Once in a team-building exercise our group was asked to create a cover page for our autobiographies; I drew one of those signposts with multiple arrows all pointing different directions, and titled my “book” Neither Here nor There. I grew up in a family that moved to a new house, new city, new state every three years or so. I attended three elementary schools and three high schools, and somewhere around seven churches by the time I went to college.

Then I married a minister-to-be, and we went to his seminary. Then it turned out HE was married to a minister-to-be, so we went to MY seminary. Then it turned out I was in fact married to a Navy chaplain, and we began a whole new life of relocations, every three years or so. Now I’m raising kids who will attend multiple schools and churches; who will someday look back on a life that feels “neither here nor there.” Or maybe a life that is: here, and there, and there, and there, and there…

We talk about this a lot in our family. To be honest, we may oversell it a bit: It’s an adventure! Look at all the new things we get to do! Look at all the wonderful friends we’ve made! Try this delicious local recipe! Snap a family photo in front of this landscape, this skyline, this historic site!

And it’s true, it is an adventure. But it’s also true that sometimes, moving on is a heartbreak.

Other times, it’s a relief.

Usually—it’s a bit of both.

For me personally, it’s also a constant readjustment of my sense of call and vocation. Every move marks a new phase of our family life and my life as spouse, mom, and minister. While my husband fits into his newest Navy job description, I wonder how to fit my gifts and my dreams to the needs and opportunities of our newest community. Sometimes the opportunities are slow in coming. Sometimes I’m too hesitant (the introvert’s curse!), and take too long to seek out kindred spirits, and to discover where I might serve or how I might grow in a new place.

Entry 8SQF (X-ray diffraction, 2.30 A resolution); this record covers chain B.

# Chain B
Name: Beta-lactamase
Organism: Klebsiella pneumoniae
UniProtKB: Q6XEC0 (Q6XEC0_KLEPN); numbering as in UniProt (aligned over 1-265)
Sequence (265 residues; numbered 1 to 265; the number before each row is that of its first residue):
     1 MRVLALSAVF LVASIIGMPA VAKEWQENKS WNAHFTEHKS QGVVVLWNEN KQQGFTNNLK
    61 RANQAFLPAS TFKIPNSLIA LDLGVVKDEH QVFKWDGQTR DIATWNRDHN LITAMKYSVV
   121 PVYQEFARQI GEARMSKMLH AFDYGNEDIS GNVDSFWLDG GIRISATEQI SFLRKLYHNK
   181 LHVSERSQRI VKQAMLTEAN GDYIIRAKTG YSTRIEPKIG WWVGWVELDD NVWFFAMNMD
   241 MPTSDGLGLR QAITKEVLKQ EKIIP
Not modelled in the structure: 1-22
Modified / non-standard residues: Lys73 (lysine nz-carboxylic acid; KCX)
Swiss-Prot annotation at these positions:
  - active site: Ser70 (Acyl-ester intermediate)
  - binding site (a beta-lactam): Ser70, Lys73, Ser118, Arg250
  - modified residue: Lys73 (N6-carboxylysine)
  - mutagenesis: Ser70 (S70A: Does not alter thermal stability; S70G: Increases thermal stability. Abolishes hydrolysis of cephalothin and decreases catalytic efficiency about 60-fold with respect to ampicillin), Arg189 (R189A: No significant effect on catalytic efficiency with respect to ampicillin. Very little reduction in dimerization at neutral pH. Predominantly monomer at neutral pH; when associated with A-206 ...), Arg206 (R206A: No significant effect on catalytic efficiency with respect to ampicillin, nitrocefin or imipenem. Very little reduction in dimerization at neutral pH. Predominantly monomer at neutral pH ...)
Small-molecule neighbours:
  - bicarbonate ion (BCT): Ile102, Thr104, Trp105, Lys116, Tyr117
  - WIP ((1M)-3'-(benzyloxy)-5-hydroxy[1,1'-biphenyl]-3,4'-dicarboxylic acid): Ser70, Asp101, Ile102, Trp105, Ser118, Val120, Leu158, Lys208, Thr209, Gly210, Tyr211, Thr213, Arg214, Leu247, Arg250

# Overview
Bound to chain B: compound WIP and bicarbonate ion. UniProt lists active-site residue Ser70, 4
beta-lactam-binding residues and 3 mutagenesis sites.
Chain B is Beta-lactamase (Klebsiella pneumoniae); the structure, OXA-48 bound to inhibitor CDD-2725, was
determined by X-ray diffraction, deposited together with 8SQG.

Recently we visited one of those local Landscapes, one of those Historic Sites that fill our family scrapbook, and I snapped this photo. Amid the moss-dripping trees of South Carolina, the Old Sheldon Church has stood since before the Revolution. It’s been destroyed twice; the ruins of its columns, walls, and pulpit are surrounded with crumbling gravestones. I didn’t expect to find a description of our life—maybe even a description of my own calling—on its walls:

Let us
leave feeling Old Sheldon
is not worse, but better
for our presence.

This is now my prayer: “Let us leave feeling this place is not worse, but better for our presence.” When we move away from each of our homeplaces, we are certainly changed. We carry new experiences and lessons and friendships with us, safely packed in bubble wrap, ready to unpack for the next new community with its own unique needs that will challenge us and frustrate us and delight us in all new ways.

But we are not the only ones who are being transformed as we come and go. Here, now, on this sacred ground, in this place with a history we have not witnessed and a future we won’t be part of—for the short time we are here, we make a difference to this place. When we let go, when we walk away, our fingerprints and footprints remain. For better or worse.

God, let it be for the better. Amen.

Nikki Finkelstein-Blair is an ordained Baptist minister, at-home mom, and military spouse living in Charleston, South Carolina. She blogs at One Faithful Step.